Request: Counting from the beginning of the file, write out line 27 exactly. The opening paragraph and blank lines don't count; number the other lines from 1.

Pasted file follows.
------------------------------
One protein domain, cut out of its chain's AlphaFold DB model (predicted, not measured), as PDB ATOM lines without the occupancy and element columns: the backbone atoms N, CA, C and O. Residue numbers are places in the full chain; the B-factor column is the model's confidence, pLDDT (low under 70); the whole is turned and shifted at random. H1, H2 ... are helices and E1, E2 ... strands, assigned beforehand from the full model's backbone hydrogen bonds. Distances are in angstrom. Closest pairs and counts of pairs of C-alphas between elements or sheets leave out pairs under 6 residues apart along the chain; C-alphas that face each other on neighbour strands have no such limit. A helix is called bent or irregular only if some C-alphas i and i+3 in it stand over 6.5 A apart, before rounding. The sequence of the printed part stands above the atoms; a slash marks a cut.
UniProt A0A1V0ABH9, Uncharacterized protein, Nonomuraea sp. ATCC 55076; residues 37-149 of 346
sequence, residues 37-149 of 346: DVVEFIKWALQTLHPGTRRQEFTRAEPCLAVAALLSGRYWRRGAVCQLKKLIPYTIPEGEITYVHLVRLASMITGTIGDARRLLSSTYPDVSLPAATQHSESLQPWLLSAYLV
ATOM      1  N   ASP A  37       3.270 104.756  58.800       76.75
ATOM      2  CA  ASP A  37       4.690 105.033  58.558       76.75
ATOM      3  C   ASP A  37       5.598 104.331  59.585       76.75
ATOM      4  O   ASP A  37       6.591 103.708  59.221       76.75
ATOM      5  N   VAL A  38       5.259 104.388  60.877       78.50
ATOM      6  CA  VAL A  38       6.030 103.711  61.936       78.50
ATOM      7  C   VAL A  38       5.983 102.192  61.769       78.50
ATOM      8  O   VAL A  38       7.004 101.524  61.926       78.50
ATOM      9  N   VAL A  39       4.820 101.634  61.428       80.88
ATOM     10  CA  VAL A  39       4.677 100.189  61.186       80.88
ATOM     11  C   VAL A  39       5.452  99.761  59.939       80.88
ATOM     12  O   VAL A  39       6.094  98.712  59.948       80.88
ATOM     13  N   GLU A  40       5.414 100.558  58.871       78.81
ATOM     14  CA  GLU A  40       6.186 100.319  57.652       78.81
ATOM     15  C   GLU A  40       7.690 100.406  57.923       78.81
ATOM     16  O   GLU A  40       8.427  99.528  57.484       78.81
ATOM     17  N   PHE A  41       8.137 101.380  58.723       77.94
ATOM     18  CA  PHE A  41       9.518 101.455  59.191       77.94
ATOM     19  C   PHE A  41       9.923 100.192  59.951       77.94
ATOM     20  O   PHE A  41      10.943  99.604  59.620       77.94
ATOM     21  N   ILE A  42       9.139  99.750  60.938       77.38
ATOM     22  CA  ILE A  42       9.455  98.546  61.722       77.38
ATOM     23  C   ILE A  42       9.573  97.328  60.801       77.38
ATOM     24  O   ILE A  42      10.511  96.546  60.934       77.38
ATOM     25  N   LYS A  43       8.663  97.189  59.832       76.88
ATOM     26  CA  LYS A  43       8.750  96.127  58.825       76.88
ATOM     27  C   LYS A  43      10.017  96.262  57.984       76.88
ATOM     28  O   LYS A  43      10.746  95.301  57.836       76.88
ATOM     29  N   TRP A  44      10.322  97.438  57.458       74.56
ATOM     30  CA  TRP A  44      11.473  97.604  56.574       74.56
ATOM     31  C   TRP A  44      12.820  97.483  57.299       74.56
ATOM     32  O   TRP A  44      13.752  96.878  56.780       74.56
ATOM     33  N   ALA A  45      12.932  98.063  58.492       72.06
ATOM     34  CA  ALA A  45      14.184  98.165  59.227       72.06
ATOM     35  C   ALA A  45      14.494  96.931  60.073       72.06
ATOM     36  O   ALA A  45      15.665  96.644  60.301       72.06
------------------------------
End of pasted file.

ATOM     25  N   LYS A  43       8.663  97.189  59.832       76.88